Rep. Judy Chu (D-Calif.), who also spoke at the event, said “it really doesn’t make sense to lump together populations as diverse as ours” because the Asian American population is made up of 48 different ethnicities and more than 300 languages.

“If people buy into this misconception that we’re all successful and healthy and graduating from the best schools, then…very critical resources will be diverted away from large segments of our population that suffer from great unemployment, poverty, health disparities and high drop out rates,” Chu said.

Originally for the Talk Radio News Service.

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Bankers Oppose IRS Regulation Of Foreign Investments

By Andrea Salazar

Representatives from financial institutions in Texas and Florida fear loss of investments if the IRS moves ahead with a proposed regulation requiring banks to report the deposit interest paid to foreign investors.

The Financial Institutions and Consumer Credit Subcommittee held a hearing on the recent IRS proposal. Currently, banks do not report the interest foreign investors earn from American banks, nor do foreign investors pay federal taxes on that interest.

At the hearing, Rep. Bill  Posey (R-FL) emphasized that the policy is not necessary to enforce U.S. tax laws and will harm the economy instead.

“Make no mistake about it, the proposed regulation will drive hundreds of billions of dollars out of America, and cause irreparable harm to an already fragile U.S. economy,” Posey said in a statement.

Alex Sanchez, president and CEO of the Florida Bankers Association, emphasized the threat the IRS regulation would impose on foreign investors from South America, whom he says are the majority of investors.

“People do not trust their institutions in their home countries,” Sanchez told the subcommittee. “They’re worried about an economic collapse where their currency will be worthless. That’s why they have their monies in the United States of America.”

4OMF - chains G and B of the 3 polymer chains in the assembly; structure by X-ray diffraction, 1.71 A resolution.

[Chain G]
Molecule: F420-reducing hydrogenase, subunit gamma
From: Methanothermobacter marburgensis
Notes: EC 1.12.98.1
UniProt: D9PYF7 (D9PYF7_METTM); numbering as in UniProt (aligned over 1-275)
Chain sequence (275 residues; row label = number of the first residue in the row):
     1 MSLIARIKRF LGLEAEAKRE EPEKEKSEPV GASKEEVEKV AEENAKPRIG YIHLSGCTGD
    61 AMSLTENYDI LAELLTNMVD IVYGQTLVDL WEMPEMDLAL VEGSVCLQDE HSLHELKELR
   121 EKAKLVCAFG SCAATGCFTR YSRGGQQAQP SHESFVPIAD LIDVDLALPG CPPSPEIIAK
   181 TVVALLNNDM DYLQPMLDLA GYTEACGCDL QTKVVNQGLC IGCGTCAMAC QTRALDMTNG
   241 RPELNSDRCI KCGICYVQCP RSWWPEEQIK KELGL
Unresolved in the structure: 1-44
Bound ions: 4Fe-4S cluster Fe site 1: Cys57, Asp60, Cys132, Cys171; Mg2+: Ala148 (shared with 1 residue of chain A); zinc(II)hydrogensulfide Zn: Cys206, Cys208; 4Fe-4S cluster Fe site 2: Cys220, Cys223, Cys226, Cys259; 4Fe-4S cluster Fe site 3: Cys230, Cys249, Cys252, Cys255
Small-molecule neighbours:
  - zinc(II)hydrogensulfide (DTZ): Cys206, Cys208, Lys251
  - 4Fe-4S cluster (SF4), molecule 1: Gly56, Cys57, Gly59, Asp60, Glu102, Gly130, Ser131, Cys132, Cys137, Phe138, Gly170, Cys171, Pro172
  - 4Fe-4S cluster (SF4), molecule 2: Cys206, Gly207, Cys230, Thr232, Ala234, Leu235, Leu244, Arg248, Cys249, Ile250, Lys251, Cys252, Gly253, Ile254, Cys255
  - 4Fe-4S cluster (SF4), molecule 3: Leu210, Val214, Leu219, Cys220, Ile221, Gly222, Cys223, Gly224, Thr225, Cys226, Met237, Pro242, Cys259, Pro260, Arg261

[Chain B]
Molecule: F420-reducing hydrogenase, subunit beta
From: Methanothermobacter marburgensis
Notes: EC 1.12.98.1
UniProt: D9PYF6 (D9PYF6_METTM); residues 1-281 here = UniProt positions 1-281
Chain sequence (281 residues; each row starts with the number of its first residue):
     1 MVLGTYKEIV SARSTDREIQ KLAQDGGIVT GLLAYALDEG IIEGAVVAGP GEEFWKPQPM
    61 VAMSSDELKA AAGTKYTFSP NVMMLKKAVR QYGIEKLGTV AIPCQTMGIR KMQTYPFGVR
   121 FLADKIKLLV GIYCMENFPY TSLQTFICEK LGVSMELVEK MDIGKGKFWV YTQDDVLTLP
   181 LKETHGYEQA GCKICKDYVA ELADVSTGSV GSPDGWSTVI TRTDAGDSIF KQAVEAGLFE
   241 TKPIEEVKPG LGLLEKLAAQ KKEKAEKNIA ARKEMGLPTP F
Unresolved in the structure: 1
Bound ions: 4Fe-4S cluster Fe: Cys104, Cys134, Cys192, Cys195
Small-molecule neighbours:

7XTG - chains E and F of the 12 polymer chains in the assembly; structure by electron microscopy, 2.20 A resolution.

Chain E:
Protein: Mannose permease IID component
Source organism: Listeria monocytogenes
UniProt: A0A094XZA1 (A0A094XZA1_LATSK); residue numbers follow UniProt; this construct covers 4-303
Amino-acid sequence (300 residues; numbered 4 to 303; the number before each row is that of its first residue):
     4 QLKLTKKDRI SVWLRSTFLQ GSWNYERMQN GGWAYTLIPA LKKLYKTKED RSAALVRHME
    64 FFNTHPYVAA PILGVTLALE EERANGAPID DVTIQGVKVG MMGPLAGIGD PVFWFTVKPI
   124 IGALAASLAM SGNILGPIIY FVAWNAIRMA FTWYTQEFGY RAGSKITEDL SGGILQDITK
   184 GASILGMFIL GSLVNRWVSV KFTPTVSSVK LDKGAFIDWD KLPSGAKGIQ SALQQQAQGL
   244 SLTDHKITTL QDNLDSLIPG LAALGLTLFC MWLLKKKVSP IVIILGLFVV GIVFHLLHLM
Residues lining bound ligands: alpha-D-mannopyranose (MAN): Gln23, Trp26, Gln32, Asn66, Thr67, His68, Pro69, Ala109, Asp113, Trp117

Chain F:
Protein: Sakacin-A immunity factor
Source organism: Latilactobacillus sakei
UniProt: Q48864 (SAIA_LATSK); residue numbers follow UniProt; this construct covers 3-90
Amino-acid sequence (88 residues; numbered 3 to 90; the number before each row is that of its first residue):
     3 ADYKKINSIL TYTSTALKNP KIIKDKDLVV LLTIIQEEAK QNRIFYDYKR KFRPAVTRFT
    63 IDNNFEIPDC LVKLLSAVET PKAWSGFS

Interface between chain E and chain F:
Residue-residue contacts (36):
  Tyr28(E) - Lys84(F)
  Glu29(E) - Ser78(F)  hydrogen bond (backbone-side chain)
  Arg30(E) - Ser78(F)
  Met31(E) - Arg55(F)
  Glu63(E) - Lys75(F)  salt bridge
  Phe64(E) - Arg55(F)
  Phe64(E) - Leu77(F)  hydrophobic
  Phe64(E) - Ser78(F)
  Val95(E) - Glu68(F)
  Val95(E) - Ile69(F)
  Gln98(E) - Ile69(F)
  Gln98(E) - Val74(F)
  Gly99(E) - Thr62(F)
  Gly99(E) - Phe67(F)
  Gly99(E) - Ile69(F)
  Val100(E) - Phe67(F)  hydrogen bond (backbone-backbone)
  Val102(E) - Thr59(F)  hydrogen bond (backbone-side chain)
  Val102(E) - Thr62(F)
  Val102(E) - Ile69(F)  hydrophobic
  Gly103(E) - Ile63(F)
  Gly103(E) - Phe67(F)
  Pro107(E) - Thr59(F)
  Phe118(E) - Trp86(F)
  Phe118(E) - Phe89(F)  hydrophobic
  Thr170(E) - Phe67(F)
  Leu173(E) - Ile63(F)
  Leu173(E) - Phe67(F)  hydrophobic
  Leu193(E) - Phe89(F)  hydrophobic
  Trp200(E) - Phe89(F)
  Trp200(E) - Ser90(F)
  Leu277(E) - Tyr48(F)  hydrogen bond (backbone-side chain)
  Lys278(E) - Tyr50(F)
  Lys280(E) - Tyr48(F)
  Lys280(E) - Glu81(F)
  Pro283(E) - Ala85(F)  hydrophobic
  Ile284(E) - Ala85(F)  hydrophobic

However, Rebecca Wilkins, senior counsel on Federal tax policy for Citizens for Tax Justice, supports the IRS measure as a way to curb tax evasion.

“We do not believe that the United States should be a tax haven for citizens of other countries who wish to evade their tax obligations to their home country,” Wilkins said in her testimony.

Posey, along with Rep. Gregory Meeks (D-N.Y.) have introduced legislation to block the IRS from forcing banks to release the deposit interest information of foreign investors. They also sent letters, with bipartisan support, to President Obama and Treasury Secretary Timothy Geithner asking them to withdraw the proposed regulation.

Originally for Talk Radio News Service.

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AFL-CIO ‘Extremely Alarmed’ By Occupy Wall Street Arrests

By Andrea Salazar

AFL-CIO President Richard Trumka responded to the recent mass arrests of Occupy Wall Street protestors Thursday, calling them a “tremendous dishonor to America.”

Protestors at an Occupy Oakland demonstration clashed with police Wednesday as did protestors in Atlanta. More than 100 people were arrested in Oakland and 53 in Atlanta.

“The Occupy Wall Street movement has elevated the national conversation by shining overdue attention on the struggles of the 99 percent for whom the economy is broken,” Trumka said in a statement. “When people can’t raise their voices around pervasive inequality, there is a fundamental problem with how we’re functioning as a nation.”

Trumka urged officials to follow in New York Mayor Michael Bloomberg’s footsteps and refrain from disbanding peaceful protests.

“We urge all elected leaders across the country to enable peaceful protestors to continue to exercise their most American of rights,” Trumka said.